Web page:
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When I git commit, I do a $ gcv which is an alias in my .bash_profile for git commit -v. The information in that file is great. I like to review what I did so I can make a concise message.

Recently, I figured out how to "colorize" my git output in iTerm2 and it's beautiful. My brain has gotten used to quickly identifying the red and green so I can see the adds and deletes very easily.

Question is: I can see my COMMIT_EDITMSG file in Sublime, but can I get it to open with the same colorized lines I'm seeing in iTerm2?

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1 Answer 1

There is a way! I finally figured it out!

First make sure that you have the subl command for the terminal, and set subl as your git editor (with the -w option): Edit your .bash_profile to look like this:

export EDITOR="/usr/bin/subl -w"

Then do a git commit -v for the message to open. Inside of the sublimeText2 window, click on the lower right corner where it says Plain Text and change the option to:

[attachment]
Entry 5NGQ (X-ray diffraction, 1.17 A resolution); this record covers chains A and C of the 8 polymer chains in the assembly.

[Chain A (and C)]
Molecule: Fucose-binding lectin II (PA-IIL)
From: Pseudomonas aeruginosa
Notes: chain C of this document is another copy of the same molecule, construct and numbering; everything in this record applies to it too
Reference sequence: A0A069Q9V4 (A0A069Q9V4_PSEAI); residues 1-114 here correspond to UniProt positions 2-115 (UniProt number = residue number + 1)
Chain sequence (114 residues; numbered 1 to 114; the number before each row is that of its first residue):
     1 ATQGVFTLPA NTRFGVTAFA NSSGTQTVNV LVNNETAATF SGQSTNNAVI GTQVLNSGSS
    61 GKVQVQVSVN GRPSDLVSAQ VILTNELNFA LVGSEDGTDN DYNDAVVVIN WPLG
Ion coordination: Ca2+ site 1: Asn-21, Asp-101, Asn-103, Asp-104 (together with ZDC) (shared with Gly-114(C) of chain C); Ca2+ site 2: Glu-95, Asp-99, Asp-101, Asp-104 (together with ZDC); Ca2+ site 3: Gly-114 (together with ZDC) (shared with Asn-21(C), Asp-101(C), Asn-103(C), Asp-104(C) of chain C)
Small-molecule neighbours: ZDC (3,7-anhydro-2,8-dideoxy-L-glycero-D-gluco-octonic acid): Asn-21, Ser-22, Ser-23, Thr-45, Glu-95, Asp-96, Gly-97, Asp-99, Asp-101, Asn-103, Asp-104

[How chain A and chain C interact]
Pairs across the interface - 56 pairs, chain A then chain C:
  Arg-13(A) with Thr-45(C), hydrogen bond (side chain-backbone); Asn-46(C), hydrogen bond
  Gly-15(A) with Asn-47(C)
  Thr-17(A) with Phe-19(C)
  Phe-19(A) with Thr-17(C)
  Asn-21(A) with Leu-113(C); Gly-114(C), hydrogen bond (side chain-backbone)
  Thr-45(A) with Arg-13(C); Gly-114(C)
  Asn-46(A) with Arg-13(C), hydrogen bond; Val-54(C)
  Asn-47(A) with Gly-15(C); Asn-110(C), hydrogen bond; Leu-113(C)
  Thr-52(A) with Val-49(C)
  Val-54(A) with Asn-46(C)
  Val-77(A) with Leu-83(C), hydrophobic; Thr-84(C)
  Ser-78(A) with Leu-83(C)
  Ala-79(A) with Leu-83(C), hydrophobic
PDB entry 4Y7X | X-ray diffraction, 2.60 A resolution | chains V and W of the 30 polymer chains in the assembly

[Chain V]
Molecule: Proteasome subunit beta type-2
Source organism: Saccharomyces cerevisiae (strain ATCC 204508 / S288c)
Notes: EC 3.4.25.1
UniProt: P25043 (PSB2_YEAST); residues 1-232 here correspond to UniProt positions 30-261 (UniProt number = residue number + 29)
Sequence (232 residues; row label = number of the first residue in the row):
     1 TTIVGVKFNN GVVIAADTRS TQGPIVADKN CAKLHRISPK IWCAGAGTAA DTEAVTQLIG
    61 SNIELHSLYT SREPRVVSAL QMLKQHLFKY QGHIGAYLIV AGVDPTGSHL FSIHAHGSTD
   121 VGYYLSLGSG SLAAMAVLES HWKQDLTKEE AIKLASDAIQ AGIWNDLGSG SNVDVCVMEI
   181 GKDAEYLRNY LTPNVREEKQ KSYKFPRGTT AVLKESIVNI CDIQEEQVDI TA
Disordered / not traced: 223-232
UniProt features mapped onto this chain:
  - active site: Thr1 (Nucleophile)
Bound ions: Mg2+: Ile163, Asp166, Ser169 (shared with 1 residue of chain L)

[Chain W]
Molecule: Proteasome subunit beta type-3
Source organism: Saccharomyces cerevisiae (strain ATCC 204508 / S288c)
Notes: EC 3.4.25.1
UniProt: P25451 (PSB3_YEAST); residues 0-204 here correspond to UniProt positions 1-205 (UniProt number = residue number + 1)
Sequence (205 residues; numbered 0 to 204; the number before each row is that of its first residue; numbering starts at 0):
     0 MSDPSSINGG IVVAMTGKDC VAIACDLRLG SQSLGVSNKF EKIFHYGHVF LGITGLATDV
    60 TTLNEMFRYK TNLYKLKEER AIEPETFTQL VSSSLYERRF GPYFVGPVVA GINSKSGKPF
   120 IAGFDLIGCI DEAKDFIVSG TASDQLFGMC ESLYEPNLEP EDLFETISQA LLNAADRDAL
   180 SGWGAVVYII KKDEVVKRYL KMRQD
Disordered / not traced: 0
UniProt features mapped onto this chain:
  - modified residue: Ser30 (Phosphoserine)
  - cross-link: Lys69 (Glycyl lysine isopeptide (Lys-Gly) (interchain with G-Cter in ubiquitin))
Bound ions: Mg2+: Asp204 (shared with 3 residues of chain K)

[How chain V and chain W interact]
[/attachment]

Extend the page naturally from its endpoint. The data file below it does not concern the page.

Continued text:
Open all with current extension as > Diff

and you should get colors everytime you get the COMMIT_EDITMSG.

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That looks great! +1 –  VonC Apr 23 '13 at 14:55
Nice! But I'm only seeing the deletions in red :( No pluses in green! Just to confirm...I've been using "lime" for the symlink (which I highly recommend!) and in my .gitconfig I've always used editor = lime -w. My alias for $ git commit -v is $ gcv. –  RudyOnRails Apr 26 '13 at 1:47
Holy crap, this also fixed the weird center line I had running down the middle of my COMMIT_EDITMSG. You rock; kudos! –  RudyOnRails Apr 26 '13 at 2:43
Jose and @VonC, did you see both red for deletions AND green for additions? I'm only seeing red deletions. I awarded the answer, but it isn't working for me, so not to confuse others, I unchecked it for now. –  RudyOnRails Apr 30 '13 at 15:14
@RudyOnRails I haven't tested it yet. I'll check that later. –  VonC Apr 30 '13 at 15:26

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